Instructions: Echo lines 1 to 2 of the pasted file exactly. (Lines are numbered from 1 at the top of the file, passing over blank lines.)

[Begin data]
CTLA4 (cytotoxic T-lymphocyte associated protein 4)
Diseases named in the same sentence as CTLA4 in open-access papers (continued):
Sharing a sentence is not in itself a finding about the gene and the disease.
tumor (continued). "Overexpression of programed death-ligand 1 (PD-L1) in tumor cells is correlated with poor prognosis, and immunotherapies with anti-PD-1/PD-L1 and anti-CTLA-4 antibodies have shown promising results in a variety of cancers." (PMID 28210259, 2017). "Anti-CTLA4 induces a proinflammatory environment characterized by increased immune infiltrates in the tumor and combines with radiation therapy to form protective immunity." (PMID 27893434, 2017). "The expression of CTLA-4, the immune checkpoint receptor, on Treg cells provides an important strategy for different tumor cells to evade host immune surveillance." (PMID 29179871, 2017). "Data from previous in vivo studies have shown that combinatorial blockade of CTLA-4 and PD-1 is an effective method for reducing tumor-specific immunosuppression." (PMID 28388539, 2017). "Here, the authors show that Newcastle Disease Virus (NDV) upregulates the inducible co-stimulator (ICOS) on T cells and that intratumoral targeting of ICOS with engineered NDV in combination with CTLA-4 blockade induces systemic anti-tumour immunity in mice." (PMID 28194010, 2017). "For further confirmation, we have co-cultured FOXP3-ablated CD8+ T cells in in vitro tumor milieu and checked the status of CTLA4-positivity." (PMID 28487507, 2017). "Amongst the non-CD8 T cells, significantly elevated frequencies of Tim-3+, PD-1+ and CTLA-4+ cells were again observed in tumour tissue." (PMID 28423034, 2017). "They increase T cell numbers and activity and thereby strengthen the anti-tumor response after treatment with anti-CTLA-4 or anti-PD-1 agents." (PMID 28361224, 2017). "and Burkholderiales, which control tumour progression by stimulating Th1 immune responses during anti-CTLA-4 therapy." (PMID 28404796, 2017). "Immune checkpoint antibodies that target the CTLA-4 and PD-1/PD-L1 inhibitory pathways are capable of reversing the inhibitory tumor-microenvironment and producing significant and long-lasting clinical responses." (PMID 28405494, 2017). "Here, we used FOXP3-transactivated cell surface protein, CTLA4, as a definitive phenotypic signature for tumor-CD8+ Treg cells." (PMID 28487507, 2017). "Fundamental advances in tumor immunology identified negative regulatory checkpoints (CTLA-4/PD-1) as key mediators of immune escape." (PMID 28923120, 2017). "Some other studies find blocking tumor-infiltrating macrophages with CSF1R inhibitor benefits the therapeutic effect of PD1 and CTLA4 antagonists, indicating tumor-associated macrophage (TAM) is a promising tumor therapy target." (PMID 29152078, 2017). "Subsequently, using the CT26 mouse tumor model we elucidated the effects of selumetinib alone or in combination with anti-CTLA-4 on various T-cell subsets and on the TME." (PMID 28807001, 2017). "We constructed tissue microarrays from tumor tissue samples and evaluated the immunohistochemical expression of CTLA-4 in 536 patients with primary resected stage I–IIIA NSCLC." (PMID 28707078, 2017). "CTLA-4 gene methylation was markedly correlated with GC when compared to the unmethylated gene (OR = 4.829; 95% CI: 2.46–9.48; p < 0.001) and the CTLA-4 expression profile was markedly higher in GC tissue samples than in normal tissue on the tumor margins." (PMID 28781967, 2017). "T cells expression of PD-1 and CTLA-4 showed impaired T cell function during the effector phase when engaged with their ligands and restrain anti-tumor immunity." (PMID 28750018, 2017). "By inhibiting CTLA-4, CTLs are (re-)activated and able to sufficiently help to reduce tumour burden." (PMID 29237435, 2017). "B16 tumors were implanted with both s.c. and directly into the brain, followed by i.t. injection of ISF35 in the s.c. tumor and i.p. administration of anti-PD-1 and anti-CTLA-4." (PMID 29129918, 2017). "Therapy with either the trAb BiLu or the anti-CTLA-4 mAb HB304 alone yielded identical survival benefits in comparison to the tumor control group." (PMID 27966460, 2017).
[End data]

CTLA4 (cytotoxic T-lymphocyte associated protein 4)
Diseases named in the same sentence as CTLA4 in open-access papers (continued):